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National Poll: Newt 40, Romney 23

Oh my:

Exactly three weeks until the first Republican presidential nominating contest in Iowa, front-runners Newt Gingrich and Mitt Romney have two different challenges, according to a new NBC News/Wall Street Journal poll.  Romney faces a challenge with the Republican primary electorate, trailing Gingrich nationally by 17 percentage points as nearly two-thirds of Republicans view him as either liberal or moderate.

Gingrich, meanwhile, faces a challenge with the general electorate, as half of all voters say they wouldn’t vote for him in November, and as he trails President Barack Obama by more than 10 percentage points in a hypothetical contest -- compared with Romney’s two-point deficit versus the Democratic incumbent.


The latest USA Today/Gallup poll contains better general election news for both Gingrich and Romney, showing the leading GOP contenders tracking ahead of President Obama in a string of 12 crucial swing states:

In swing states, Obama trails former Massachusetts governor Mitt Romney among registered voters by 5 points, 43% vs. 48%, and former House speaker Newt Gingrich by 3, 45% vs. 48%.  That's a bit worse than the president fares nationwide, where he leads Gingrich 50%-44% and edges Romney 47%-46%.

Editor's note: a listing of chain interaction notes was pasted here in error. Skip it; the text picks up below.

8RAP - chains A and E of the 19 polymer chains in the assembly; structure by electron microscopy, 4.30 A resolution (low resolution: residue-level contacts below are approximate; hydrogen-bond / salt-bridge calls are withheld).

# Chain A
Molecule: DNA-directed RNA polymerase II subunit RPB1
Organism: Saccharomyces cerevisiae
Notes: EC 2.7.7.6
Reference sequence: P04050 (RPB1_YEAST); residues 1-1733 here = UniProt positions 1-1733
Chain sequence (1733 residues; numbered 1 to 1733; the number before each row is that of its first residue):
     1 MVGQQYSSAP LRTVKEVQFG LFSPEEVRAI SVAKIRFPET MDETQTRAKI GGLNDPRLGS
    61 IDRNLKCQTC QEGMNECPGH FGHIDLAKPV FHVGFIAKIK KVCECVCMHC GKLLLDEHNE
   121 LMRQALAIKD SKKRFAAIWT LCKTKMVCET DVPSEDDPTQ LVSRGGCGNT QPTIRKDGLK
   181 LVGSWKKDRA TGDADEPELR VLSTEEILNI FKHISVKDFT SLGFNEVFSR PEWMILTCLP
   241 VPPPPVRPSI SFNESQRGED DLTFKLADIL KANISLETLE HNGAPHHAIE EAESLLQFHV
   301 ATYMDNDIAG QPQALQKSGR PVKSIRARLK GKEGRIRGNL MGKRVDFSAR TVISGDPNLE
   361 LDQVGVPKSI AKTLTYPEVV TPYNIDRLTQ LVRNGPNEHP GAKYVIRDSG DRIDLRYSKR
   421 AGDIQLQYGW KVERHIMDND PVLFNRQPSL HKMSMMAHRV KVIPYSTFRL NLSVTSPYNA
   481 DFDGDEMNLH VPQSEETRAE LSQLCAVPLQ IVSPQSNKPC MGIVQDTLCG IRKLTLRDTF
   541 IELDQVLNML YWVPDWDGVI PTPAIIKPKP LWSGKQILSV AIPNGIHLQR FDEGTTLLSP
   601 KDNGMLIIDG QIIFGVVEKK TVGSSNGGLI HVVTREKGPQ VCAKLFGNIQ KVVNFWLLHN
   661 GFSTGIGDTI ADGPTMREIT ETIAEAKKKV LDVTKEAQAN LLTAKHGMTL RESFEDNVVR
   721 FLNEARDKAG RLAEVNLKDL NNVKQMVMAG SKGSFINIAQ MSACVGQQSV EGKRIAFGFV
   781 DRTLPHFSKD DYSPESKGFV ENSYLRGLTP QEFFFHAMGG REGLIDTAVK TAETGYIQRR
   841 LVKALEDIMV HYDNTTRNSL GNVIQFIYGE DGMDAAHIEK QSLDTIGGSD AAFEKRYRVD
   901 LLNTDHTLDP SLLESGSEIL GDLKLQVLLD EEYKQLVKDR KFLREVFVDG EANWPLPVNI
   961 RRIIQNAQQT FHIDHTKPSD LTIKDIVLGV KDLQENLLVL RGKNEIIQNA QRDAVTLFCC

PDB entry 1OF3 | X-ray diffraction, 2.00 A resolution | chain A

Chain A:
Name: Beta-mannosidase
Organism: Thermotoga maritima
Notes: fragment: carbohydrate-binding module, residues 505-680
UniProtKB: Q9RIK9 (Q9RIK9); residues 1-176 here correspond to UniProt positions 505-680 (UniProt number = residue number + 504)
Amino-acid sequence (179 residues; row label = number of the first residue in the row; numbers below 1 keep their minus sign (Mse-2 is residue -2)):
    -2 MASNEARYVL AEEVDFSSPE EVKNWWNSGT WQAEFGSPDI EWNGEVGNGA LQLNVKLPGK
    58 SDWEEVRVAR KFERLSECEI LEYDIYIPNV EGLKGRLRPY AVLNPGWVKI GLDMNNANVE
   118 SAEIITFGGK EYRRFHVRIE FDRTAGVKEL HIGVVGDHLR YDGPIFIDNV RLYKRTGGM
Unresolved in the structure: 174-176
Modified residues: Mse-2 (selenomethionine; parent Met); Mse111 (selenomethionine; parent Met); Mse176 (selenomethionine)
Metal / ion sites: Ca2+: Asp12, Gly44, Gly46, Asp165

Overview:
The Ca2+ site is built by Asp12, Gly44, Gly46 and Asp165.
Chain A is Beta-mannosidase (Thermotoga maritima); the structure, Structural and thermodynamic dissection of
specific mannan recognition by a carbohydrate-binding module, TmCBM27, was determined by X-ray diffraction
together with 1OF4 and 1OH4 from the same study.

The same survey indicates that Republicans have almost entirely closed the partisan gap that had opened up between themselves and Democrats in 2008.  Couple that data with President Obama's dismal re-elect numbers, and it would seem the GOP could dominate in 2012.  But that's not the case, a sobering reality that's due in large measure to a profoundly flawed presidential field.  As they say, "it is what it is."  In the short term, everyone's focus is on how said field will perform here in Iowa, and yesterday's PPP results suggest Newtmania may be waning, creating an opening for Ron Paul:


There has been some major movement in the Republican Presidential race in Iowa over the last week, with what was a 9 point lead for Newt Gingrich now all the way down to a single point. Gingrich is at 22% to 21% for Paul with Mitt Romney at 16%, Michele Bachmann at 11%, Rick Perry at 9%, Rick Santorum at 8%, Jon Huntsman at 5%, and Gary Johnson at 1%.  Gingrich has dropped 5 points in the last week and he's also seen a significant decline in his favorability numbers. Last week he was at +31 (62/31) and he's now dropped 19 points to +12 (52/40). The attacks on him appear to be taking a heavy toll- his support with Tea Party voters has declined from 35% to 24%.

Nate Silver's early projection aligns fairly closely with PPP's numbers, though he's quick to caution that the race is extremely fluid.  Many voters remain undecided.  Anecdotally, based on my conversations with Iowans in Sioux City over the last two days, indecision reigns.  A few voters I chatted with have made up their minds, but most either aren't paying enough attention to have picked a candidate, or are struggling to settle on a final selection.  Political ads are a regular feature on Iowa television, although I wouldn't say they've reached saturation levels.  The spots I've seen so far include two Romney ads, the Ron Paul/F-150 spot, and Rick Perry's "faith" commercial.  Parting thought: Don't think Ron Paul's playing to win?  Brutal:


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